Your Host City: Guatemala City, Antigua, and Panajachel
- Learn about the role of media in the struggle for democracy in Central America, using Guatemala as your classroom
- Explore issues such as human rights, freedom of press, indigenous rights, and feminism in the press through visits to local news and community media organizations
- Learn about how colonialism and neoliberalism have had an impact on Guatemala and Central America in general
Students will visit the capital of Guatemala City, home of the country’s major media outlets, and speak with journalists at newspapers, radio and TV stations including grassroots media projects such as TV Maya, dedicated to promoting Mayan linguistic and cultural programming and Indigenous rights, and “Voces de Mujeres,” the country’s first and only feminist magazine and radio station. From there, the class will travel to villages along beautiful Lake Panajachel to understand the daily life and struggles of Guatemala’s Mayan communities and the role grassroots media play in education, empowerment and employment projects. Finally, we will spend time in the lovely 16th century colonial town of Antigua, Guatemala’s first capital and a UNESCO World Heritage site. Surrounded by picturesque volcanoes, this town is a living museum, filled with Spanish colonial architecture, museums, art galleries, performance spaces, shops, cafes and traditional craft markets.
Students must have completed "Gender, Race, and Class in the Media" (preferably with Professor Marchi) or "Media and Social Change" before going abroad in order to be eligible for this program.
|Faculty Director Profile:
Professor Marchi conducts research and teaches on topics related to media theory and cultural studies, focusing on the intersection of media, culture, and politics. She is an Associate Professor in the Department of Journalism and Media Studies and is an affiliated professor with the Department of Latino and Caribbean Studies, the Rutgers Center for Race and Ethnicity, and the Center for Media Studies.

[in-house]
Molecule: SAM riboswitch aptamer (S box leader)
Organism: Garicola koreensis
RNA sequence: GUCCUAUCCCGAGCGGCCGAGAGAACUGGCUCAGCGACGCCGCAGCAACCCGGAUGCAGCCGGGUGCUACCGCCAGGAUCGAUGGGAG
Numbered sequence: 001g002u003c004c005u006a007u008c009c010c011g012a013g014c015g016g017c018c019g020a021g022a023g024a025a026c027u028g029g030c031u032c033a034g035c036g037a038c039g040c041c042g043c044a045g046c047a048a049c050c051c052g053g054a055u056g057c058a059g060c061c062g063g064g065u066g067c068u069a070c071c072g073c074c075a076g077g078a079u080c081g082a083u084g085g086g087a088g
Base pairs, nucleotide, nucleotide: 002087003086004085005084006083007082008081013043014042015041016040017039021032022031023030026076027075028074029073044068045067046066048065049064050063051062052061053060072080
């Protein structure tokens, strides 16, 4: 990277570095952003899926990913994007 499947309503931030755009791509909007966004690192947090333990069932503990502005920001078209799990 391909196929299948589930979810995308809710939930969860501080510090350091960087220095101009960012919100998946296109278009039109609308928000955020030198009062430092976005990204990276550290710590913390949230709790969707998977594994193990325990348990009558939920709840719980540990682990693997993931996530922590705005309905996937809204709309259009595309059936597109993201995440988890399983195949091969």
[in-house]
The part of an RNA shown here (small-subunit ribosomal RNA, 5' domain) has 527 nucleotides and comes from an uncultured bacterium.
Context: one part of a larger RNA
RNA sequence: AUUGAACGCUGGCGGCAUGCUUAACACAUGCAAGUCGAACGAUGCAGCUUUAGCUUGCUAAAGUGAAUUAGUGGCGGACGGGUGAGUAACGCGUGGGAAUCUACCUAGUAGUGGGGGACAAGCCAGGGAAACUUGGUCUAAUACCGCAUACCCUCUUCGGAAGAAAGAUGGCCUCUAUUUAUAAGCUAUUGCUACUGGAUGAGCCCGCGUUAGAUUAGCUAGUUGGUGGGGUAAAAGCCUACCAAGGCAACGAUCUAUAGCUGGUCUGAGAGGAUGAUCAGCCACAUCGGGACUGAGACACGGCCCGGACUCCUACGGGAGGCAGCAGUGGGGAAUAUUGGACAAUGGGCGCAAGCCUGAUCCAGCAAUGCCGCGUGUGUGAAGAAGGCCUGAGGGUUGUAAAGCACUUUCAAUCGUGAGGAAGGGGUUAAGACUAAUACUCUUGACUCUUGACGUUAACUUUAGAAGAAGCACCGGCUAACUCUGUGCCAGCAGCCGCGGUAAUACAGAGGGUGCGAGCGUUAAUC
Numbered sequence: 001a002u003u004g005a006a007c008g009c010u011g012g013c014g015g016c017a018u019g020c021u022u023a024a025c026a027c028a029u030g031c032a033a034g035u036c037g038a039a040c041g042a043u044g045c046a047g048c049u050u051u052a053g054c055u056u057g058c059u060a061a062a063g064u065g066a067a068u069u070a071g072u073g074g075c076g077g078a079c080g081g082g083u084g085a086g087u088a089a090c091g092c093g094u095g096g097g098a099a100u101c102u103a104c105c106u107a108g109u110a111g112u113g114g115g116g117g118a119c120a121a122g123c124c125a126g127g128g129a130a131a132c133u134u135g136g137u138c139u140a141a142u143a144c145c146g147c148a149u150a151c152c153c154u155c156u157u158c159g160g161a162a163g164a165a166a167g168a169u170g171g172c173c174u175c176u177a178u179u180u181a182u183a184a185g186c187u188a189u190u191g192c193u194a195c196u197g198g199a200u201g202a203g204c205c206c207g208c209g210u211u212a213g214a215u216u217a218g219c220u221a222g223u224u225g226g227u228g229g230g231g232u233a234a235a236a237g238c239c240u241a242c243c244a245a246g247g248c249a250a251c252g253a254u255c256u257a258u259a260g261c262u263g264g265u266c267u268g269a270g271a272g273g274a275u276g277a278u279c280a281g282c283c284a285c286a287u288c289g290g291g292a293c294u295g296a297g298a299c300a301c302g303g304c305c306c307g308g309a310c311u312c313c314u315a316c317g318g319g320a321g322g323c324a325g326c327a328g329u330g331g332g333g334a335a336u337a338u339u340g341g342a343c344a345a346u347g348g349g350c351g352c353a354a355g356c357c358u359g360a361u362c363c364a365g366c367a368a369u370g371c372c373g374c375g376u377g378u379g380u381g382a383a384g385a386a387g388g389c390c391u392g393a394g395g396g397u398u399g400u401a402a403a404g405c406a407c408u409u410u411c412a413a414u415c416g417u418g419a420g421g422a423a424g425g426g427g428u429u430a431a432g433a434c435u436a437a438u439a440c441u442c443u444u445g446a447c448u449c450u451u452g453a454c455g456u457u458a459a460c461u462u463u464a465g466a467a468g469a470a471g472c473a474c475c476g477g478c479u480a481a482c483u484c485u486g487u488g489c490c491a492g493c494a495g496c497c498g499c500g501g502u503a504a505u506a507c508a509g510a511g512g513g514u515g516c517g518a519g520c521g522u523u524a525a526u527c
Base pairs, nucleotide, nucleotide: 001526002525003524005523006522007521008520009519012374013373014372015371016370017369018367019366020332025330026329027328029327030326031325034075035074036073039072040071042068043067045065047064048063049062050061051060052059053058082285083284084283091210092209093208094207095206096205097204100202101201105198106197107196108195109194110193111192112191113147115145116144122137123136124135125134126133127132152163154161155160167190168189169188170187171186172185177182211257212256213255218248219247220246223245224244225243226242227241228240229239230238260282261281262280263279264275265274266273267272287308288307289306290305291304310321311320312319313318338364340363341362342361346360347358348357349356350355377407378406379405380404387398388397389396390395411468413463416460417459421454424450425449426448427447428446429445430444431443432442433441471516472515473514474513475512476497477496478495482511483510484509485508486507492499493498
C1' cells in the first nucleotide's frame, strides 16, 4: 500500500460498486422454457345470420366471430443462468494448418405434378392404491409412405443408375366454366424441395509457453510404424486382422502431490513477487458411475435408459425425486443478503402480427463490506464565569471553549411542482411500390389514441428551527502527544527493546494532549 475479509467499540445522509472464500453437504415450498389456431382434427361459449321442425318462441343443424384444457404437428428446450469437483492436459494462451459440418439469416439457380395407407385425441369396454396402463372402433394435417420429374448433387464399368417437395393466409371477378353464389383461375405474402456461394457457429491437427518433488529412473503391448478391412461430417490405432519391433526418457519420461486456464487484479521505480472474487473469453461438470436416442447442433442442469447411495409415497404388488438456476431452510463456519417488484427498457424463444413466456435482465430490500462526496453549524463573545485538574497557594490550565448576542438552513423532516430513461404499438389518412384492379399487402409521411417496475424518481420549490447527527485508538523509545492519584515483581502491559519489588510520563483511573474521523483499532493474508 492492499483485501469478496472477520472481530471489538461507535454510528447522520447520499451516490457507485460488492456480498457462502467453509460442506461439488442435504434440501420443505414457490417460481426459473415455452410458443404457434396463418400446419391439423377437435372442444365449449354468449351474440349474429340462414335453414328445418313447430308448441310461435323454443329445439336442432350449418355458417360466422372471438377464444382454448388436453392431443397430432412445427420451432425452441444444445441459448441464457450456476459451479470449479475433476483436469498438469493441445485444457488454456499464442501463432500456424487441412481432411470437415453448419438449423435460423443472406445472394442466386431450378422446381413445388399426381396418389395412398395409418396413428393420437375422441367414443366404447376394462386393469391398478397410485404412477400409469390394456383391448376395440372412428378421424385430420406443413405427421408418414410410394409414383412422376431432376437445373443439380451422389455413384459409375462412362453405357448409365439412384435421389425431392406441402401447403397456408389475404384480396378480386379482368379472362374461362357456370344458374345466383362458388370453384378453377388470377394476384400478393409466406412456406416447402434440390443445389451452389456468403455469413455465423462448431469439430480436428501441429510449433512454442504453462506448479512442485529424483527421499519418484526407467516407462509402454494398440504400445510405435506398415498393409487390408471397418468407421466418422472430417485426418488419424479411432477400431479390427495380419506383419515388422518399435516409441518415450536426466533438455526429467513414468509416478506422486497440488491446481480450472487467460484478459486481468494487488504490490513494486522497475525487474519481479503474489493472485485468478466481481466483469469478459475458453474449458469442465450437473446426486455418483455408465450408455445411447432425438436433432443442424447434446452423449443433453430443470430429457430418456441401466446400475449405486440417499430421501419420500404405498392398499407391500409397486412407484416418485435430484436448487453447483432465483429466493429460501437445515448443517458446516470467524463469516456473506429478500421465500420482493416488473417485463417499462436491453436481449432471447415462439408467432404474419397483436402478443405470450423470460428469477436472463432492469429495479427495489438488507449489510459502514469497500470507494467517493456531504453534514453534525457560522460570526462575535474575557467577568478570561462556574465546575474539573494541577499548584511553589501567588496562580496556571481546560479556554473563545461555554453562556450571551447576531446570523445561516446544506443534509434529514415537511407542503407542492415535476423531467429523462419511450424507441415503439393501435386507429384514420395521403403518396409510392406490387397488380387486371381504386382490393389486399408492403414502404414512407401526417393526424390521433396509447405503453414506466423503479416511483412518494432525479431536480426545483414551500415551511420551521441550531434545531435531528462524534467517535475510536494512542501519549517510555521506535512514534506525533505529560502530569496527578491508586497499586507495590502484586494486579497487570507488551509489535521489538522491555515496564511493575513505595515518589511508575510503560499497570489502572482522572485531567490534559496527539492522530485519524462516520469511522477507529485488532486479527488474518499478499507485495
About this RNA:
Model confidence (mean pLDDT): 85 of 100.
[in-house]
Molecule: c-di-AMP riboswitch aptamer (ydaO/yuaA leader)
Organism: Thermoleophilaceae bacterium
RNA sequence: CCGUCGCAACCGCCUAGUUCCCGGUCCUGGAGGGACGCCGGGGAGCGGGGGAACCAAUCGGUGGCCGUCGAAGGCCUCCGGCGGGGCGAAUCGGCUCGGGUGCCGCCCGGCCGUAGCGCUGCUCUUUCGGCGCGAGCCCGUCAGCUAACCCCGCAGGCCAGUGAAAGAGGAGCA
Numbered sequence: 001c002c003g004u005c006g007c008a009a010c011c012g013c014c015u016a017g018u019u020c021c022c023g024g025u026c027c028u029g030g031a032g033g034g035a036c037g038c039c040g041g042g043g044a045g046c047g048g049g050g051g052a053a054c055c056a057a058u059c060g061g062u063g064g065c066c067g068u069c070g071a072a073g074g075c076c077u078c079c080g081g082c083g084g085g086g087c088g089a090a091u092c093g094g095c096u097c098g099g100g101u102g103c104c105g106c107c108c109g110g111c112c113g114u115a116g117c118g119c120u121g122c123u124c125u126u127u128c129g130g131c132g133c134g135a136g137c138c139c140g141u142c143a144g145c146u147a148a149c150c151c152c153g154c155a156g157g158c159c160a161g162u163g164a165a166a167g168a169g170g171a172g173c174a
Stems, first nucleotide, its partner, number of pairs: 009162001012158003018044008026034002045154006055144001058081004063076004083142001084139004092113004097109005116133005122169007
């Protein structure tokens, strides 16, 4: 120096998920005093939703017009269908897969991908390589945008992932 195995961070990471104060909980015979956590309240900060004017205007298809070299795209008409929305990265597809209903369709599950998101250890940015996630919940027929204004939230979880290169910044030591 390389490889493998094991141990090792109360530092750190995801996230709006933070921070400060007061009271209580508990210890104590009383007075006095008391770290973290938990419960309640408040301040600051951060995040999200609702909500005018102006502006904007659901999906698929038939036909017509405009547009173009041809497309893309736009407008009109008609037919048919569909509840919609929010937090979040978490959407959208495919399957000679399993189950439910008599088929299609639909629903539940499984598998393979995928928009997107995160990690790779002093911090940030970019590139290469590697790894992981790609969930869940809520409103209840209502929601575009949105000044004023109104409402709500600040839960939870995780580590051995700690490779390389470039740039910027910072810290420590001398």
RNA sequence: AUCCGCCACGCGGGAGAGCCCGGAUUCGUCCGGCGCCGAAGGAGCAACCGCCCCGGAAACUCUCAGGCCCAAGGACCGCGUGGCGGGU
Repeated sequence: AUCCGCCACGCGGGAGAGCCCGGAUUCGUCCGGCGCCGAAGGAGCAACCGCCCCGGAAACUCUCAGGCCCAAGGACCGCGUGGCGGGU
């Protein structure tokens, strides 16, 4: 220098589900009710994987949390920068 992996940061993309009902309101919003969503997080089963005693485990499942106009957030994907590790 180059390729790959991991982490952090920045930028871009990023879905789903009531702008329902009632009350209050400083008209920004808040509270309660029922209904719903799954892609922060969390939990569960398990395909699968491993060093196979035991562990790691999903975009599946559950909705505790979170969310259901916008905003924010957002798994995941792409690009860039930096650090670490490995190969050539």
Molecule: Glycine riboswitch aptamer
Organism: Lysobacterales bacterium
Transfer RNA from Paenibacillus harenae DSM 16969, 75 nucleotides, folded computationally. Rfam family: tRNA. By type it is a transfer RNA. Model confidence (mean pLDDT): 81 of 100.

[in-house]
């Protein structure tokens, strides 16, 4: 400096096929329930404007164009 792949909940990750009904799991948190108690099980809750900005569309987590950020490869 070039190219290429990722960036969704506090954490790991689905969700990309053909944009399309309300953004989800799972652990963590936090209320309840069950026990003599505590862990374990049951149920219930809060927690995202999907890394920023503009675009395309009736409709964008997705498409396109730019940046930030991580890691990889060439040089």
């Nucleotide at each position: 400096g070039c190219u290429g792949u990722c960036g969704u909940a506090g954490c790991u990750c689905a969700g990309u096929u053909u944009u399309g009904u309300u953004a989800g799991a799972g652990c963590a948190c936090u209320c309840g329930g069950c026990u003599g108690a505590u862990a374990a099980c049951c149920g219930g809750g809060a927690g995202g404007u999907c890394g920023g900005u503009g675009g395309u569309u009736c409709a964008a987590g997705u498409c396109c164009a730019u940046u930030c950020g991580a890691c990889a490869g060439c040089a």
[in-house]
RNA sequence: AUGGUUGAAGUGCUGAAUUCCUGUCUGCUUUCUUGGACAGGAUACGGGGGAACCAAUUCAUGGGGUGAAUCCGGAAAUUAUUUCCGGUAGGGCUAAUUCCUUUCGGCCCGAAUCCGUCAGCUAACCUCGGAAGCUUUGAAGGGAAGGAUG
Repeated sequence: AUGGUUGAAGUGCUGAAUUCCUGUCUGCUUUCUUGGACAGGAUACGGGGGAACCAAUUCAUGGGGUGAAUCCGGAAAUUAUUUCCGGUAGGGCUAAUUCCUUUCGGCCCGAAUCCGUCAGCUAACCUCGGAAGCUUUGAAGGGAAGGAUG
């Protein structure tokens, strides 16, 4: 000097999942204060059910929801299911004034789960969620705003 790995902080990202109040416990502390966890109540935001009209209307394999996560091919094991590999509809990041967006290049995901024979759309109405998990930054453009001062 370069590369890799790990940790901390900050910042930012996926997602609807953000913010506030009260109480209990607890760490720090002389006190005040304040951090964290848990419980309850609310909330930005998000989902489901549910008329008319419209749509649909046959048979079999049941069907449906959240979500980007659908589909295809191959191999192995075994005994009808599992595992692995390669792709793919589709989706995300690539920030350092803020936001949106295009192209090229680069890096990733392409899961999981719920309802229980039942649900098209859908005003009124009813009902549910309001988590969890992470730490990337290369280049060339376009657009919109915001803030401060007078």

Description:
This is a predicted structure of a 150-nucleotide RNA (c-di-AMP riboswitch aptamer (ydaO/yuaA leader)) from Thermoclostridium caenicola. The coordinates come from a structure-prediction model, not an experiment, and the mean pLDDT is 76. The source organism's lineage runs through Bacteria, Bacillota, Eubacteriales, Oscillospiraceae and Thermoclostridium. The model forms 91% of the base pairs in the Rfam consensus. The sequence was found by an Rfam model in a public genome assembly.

Email Professor Marchi at:
To view the program’s 2017 sample syllabus, please click here
. Please note this is a sample syllabus, all of its content is subject to change.
This 10-day travel course takes students to Guatemala to learn about the role of media in historic and contemporary struggles for democracy. This is a hybrid course with five mandatory meetings on Thursdays, 2:50 - 5:50pm in 114B on the following days: April 4, 11, 18, 25, and May 2.
Students will visit the bustling capital of Guatemala City; the lovely 16th century colonial town of Antigua (a UNESCO World Heritage site), the lakeside town of Panajachel and several Mayan villages. The class will meet with journalists, human rights activists, Indigenous rights associations, women’s collectives and other community groups. We will visit news agencies, community radio and TV stations, the office of the country’s first and only feminist magazine and radio station, museums and historic sites. Through readings, films, lectures, and site visits, students will learn about the regional effects of colonization, US military intervention and neoliberal economic policies in Guatemala and neighboring Central American countries, as well as local struggles for political autonomy, human rights and democracy.
For information about study abroad credit transfer, registration, and transcripts please visit the Academics
section of our website.
Accommodations and Meals
Students will be staying at historic hotels in each program location including the historic Pan American Hotel in Guatemala City, the lovely Hotel Rancho Grande Inn in Panajachel, and a 17th century convent in Antigua. Breakfast and dinner will be included in Antigua.
For more information about the program cost and additional non-billable expenses for this program, please view the program budget sheet
For more information about finances, including information about financial aid and tuition remission please visit the Finances
section of our website.
As part of your preparation to apply for this study abroad program, please familiarize yourself with the Center for Global Education withdrawal policy
Students are also encouraged to start researching scholarship opportunities as early as possible. There are many kinds of scholarships available, with different eligibility requirements and application criteria. To get a sense of what scholarships are available for your program, please download the Scholarships-at-a-Glance worksheet
and visit our scholarship directory
for a comprehensive list of study abroad scholarships.